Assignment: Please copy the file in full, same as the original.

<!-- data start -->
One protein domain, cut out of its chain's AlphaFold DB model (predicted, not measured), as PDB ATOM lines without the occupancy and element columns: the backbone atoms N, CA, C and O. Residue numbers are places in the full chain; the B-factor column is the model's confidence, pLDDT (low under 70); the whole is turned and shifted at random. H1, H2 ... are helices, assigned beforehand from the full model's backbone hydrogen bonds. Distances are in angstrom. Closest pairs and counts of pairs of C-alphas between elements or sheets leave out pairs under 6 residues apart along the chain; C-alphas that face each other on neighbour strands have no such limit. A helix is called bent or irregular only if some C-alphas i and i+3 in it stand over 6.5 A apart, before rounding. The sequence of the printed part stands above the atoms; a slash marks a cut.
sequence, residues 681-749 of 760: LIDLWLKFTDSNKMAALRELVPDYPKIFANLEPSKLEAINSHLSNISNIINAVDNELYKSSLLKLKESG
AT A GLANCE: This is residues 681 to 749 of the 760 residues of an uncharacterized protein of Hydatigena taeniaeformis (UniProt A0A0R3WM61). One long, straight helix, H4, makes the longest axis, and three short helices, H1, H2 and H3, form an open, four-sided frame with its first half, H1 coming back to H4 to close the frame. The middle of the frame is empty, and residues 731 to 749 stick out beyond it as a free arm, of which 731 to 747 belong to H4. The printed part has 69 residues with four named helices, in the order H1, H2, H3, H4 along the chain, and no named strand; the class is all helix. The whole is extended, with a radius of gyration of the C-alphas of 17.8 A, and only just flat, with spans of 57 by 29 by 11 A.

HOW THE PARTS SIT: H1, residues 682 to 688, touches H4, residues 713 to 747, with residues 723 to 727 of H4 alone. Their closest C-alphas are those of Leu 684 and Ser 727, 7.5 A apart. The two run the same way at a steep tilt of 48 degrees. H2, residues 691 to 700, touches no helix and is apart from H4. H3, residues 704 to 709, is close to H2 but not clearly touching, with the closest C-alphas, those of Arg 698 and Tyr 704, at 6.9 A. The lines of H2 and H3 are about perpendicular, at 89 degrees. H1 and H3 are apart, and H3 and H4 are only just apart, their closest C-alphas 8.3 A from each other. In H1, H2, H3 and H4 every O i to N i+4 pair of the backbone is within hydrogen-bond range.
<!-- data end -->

One protein domain, cut out of its chain's AlphaFold DB model (predicted, not measured), as PDB ATOM lines without the occupancy and element columns: the backbone atoms N, CA, C and O. Residue numbers are places in the full chain; the B-factor column is the model's confidence, pLDDT (low under 70); the whole is turned and shifted at random. H1, H2 ... are helices, assigned beforehand from the full model's backbone hydrogen bonds. Distances are in angstrom. Closest pairs and counts of pairs of C-alphas between elements or sheets leave out pairs under 6 residues apart along the chain; C-alphas that face each other on neighbour strands have no such limit. A helix is called bent or irregular only if some C-alphas i and i+3 in it stand over 6.5 A apart, before rounding. The sequence of the printed part stands above the atoms; a slash marks a cut.
sequence, residues 681-749 of 760: LIDLWLKFTDSNKMAALRELVPDYPKIFANLEPSKLEAINSHLSNISNIINAVDNELYKSSLLKLKESG
AT A GLANCE: This is residues 681 to 749 of the 760 residues of an uncharacterized protein of Hydatigena taeniaeformis (UniProt A0A0R3WM61). One long, straight helix, H4, makes the longest axis, and three short helices, H1, H2 and H3, form an open, four-sided frame with its first half, H1 coming back to H4 to close the frame. The middle of the frame is empty, and residues 731 to 749 stick out beyond it as a free arm, of which 731 to 747 belong to H4. The printed part has 69 residues with four named helices, in the order H1, H2, H3, H4 along the chain, and no named strand; the class is all helix. The whole is extended, with a radius of gyration of the C-alphas of 17.8 A, and only just flat, with spans of 57 by 29 by 11 A.

HOW THE PARTS SIT: H1, residues 682 to 688, touches H4, residues 713 to 747, with residues 723 to 727 of H4 alone. Their closest C-alphas are those of Leu 684 and Ser 727, 7.5 A apart. The two run the same way at a steep tilt of 48 degrees. H2, residues 691 to 700, touches no helix and is apart from H4. H3, residues 704 to 709, is close to H2 but not clearly touching, with the closest C-alphas, those of Arg 698 and Tyr 704, at 6.9 A. The lines of H2 and H3 are about perpendicular, at 89 degrees. H1 and H3 are apart, and H3 and H4 are only just apart, their closest C-alphas 8.3 A from each other. In H1, H2, H3 and H4 every O i to N i+4 pair of the backbone is within hydrogen-bond range.